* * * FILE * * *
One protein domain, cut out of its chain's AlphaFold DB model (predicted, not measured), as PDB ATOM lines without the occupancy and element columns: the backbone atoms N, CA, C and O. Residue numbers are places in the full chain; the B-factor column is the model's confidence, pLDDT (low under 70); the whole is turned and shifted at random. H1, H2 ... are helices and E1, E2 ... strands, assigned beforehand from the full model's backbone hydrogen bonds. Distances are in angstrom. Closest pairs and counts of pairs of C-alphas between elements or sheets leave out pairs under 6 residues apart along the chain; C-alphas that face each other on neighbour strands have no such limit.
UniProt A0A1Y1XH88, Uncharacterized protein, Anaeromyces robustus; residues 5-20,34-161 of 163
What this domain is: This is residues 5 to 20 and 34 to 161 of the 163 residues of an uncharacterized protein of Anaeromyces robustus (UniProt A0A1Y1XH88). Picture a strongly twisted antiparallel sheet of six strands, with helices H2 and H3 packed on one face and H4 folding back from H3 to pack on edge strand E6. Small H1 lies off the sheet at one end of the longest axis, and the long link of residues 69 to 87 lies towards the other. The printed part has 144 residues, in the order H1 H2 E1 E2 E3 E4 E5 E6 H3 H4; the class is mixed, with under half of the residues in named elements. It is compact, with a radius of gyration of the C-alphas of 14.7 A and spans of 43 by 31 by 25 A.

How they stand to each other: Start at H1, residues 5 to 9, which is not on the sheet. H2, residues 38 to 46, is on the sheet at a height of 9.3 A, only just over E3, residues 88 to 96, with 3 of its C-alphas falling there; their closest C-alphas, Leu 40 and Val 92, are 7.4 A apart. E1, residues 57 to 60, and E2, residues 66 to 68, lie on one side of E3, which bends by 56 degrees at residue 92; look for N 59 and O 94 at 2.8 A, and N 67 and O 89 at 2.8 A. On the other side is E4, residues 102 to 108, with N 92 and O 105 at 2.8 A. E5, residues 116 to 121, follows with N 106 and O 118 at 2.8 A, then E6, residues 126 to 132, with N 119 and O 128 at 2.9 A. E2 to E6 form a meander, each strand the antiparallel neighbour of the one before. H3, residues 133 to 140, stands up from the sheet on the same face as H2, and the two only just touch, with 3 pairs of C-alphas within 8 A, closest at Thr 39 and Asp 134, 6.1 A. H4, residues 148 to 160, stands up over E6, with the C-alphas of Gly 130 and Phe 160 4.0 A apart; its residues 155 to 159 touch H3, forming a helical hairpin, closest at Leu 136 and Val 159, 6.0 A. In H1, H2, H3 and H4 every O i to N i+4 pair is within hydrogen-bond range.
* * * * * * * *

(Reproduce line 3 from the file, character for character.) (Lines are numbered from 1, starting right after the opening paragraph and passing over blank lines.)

How they stand to each other: Start at H1, residues 5 to 9, which is not on the sheet. H2, residues 38 to 46, is on the sheet at a height of 9.3 A, only just over E3, residues 88 to 96, with 3 of its C-alphas falling there; their closest C-alphas, Leu 40 and Val 92, are 7.4 A apart. E1, residues 57 to 60, and E2, residues 66 to 68, lie on one side of E3, which bends by 56 degrees at residue 92; look for N 59 and O 94 at 2.8 A, and N 67 and O 89 at 2.8 A. On the other side is E4, residues 102 to 108, with N 92 and O 105 at 2.8 A. E5, residues 116 to 121, follows with N 106 and O 118 at 2.8 A, then E6, residues 126 to 132, with N 119 and O 128 at 2.9 A. E2 to E6 form a meander, each strand the antiparallel neighbour of the one before. H3, residues 133 to 140, stands up from the sheet on the same face as H2, and the two only just touch, with 3 pairs of C-alphas within 8 A, closest at Thr 39 and Asp 134, 6.1 A. H4, residues 148 to 160, stands up over E6, with the C-alphas of Gly 130 and Phe 160 4.0 A apart; its residues 155 to 159 touch H3, forming a helical hairpin, closest at Leu 136 and Val 159, 6.0 A. In H1, H2, H3 and H4 every O i to N i+4 pair is within hydrogen-bond range.